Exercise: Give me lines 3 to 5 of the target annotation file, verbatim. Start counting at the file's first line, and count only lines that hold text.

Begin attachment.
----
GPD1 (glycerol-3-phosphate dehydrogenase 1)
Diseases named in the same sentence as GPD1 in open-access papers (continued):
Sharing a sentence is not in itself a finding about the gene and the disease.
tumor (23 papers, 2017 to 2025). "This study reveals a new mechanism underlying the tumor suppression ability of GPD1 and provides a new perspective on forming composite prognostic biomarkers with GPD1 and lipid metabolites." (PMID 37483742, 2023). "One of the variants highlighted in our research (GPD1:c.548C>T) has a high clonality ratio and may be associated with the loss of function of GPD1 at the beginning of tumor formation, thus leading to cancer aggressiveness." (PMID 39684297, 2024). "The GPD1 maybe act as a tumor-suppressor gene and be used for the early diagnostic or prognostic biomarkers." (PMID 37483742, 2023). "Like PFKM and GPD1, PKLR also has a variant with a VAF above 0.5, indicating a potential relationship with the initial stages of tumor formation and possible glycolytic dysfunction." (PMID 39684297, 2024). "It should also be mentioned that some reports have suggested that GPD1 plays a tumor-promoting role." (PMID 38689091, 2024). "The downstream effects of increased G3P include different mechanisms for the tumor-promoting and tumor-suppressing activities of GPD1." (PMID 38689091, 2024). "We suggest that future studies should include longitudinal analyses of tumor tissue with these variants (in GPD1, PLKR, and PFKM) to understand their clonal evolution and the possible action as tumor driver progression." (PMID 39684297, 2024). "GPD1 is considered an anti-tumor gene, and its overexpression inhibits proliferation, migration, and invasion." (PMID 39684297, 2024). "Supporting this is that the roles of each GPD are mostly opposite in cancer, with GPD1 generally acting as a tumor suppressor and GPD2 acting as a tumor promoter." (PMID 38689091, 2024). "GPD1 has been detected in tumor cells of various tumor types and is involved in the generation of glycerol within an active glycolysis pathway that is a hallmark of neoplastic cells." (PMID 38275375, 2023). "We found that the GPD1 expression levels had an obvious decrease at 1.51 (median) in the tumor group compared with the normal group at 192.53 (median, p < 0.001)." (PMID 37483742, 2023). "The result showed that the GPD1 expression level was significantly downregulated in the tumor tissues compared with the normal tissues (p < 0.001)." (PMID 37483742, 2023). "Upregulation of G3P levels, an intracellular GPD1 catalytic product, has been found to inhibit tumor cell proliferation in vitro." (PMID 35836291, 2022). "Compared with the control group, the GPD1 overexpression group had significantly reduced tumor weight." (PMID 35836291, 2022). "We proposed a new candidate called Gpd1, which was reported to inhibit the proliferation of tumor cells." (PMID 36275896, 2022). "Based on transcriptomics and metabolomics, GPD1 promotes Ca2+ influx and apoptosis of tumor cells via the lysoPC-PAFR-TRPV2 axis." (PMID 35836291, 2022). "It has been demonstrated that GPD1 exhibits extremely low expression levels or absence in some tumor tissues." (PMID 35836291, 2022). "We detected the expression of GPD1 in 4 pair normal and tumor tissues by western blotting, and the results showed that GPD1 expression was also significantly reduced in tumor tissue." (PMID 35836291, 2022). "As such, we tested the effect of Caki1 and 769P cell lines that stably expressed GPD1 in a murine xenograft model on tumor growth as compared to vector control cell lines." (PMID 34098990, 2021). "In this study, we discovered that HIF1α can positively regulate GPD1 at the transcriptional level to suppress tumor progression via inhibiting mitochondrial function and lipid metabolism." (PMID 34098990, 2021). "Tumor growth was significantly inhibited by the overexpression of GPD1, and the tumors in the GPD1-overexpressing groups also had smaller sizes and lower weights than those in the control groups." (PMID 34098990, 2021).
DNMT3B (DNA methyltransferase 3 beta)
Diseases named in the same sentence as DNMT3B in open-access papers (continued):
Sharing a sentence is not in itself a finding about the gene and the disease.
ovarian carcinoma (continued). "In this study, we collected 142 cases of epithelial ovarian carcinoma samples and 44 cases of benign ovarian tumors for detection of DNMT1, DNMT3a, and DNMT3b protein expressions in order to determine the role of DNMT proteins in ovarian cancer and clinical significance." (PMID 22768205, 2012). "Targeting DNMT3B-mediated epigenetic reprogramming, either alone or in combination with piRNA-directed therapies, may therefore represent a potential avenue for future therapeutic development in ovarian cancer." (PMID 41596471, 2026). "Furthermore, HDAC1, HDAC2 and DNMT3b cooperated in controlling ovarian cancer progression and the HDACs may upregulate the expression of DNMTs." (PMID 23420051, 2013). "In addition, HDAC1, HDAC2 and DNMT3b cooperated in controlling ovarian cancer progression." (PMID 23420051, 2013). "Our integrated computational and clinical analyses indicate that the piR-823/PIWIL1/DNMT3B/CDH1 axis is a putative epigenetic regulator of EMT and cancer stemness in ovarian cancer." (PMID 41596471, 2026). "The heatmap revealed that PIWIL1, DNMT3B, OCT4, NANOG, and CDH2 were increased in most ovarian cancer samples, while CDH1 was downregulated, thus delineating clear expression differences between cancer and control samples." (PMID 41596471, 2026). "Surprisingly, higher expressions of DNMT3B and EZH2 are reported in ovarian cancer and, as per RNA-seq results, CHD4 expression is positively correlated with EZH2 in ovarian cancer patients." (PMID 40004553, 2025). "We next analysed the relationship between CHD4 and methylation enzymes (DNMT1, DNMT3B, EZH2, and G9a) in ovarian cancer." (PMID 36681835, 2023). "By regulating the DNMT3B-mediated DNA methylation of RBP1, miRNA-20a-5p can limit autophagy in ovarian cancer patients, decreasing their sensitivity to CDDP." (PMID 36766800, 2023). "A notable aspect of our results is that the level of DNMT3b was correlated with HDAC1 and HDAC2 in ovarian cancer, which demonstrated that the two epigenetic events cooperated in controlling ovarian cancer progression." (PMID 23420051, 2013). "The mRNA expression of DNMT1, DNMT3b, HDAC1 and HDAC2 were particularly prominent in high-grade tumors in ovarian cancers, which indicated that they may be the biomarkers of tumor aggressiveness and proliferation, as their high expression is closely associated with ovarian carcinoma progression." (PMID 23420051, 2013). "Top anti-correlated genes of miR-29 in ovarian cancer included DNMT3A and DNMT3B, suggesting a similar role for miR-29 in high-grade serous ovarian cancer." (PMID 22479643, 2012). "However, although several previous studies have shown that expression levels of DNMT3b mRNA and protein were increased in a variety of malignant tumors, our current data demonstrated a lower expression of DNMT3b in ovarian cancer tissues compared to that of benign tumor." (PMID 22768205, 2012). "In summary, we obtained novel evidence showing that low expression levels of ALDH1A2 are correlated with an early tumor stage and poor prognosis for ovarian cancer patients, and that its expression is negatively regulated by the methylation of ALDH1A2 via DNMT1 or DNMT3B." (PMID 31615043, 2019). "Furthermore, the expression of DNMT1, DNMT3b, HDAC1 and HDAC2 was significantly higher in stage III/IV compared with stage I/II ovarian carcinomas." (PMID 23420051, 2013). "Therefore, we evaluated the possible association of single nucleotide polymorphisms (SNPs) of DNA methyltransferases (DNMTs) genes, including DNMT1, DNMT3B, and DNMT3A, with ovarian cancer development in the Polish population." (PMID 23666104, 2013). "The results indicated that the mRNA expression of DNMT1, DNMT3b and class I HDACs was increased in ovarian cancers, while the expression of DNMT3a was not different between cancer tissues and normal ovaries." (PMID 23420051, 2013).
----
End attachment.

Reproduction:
Sharing a sentence is not in itself a finding about the gene and the disease.
tumor (23 papers, 2017 to 2025). "This study reveals a new mechanism underlying the tumor suppression ability of GPD1 and provides a new perspective on forming composite prognostic biomarkers with GPD1 and lipid metabolites." (PMID 37483742, 2023). "One of the variants highlighted in our research (GPD1:c.548C>T) has a high clonality ratio and may be associated with the loss of function of GPD1 at the beginning of tumor formation, thus leading to cancer aggressiveness." (PMID 39684297, 2024). "The GPD1 maybe act as a tumor-suppressor gene and be used for the early diagnostic or prognostic biomarkers." (PMID 37483742, 2023). "Like PFKM and GPD1, PKLR also has a variant with a VAF above 0.5, indicating a potential relationship with the initial stages of tumor formation and possible glycolytic dysfunction." (PMID 39684297, 2024). "It should also be mentioned that some reports have suggested that GPD1 plays a tumor-promoting role." (PMID 38689091, 2024). "The downstream effects of increased G3P include different mechanisms for the tumor-promoting and tumor-suppressing activities of GPD1." (PMID 38689091, 2024). "We suggest that future studies should include longitudinal analyses of tumor tissue with these variants (in GPD1, PLKR, and PFKM) to understand their clonal evolution and the possible action as tumor driver progression." (PMID 39684297, 2024). "GPD1 is considered an anti-tumor gene, and its overexpression inhibits proliferation, migration, and invasion." (PMID 39684297, 2024). "Supporting this is that the roles of each GPD are mostly opposite in cancer, with GPD1 generally acting as a tumor suppressor and GPD2 acting as a tumor promoter." (PMID 38689091, 2024). "GPD1 has been detected in tumor cells of various tumor types and is involved in the generation of glycerol within an active glycolysis pathway that is a hallmark of neoplastic cells." (PMID 38275375, 2023). "We found that the GPD1 expression levels had an obvious decrease at 1.51 (median) in the tumor group compared with the normal group at 192.53 (median, p < 0.001)." (PMID 37483742, 2023). "The result showed that the GPD1 expression level was significantly downregulated in the tumor tissues compared with the normal tissues (p < 0.001)." (PMID 37483742, 2023). "Upregulation of G3P levels, an intracellular GPD1 catalytic product, has been found to inhibit tumor cell proliferation in vitro." (PMID 35836291, 2022). "Compared with the control group, the GPD1 overexpression group had significantly reduced tumor weight." (PMID 35836291, 2022). "We proposed a new candidate called Gpd1, which was reported to inhibit the proliferation of tumor cells." (PMID 36275896, 2022). "Based on transcriptomics and metabolomics, GPD1 promotes Ca2+ influx and apoptosis of tumor cells via the lysoPC-PAFR-TRPV2 axis." (PMID 35836291, 2022). "It has been demonstrated that GPD1 exhibits extremely low expression levels or absence in some tumor tissues." (PMID 35836291, 2022). "We detected the expression of GPD1 in 4 pair normal and tumor tissues by western blotting, and the results showed that GPD1 expression was also significantly reduced in tumor tissue." (PMID 35836291, 2022). "As such, we tested the effect of Caki1 and 769P cell lines that stably expressed GPD1 in a murine xenograft model on tumor growth as compared to vector control cell lines." (PMID 34098990, 2021). "In this study, we discovered that HIF1α can positively regulate GPD1 at the transcriptional level to suppress tumor progression via inhibiting mitochondrial function and lipid metabolism." (PMID 34098990, 2021). "Tumor growth was significantly inhibited by the overexpression of GPD1, and the tumors in the GPD1-overexpressing groups also had smaller sizes and lower weights than those in the control groups." (PMID 34098990, 2021).
DNMT3B (DNA methyltransferase 3 beta)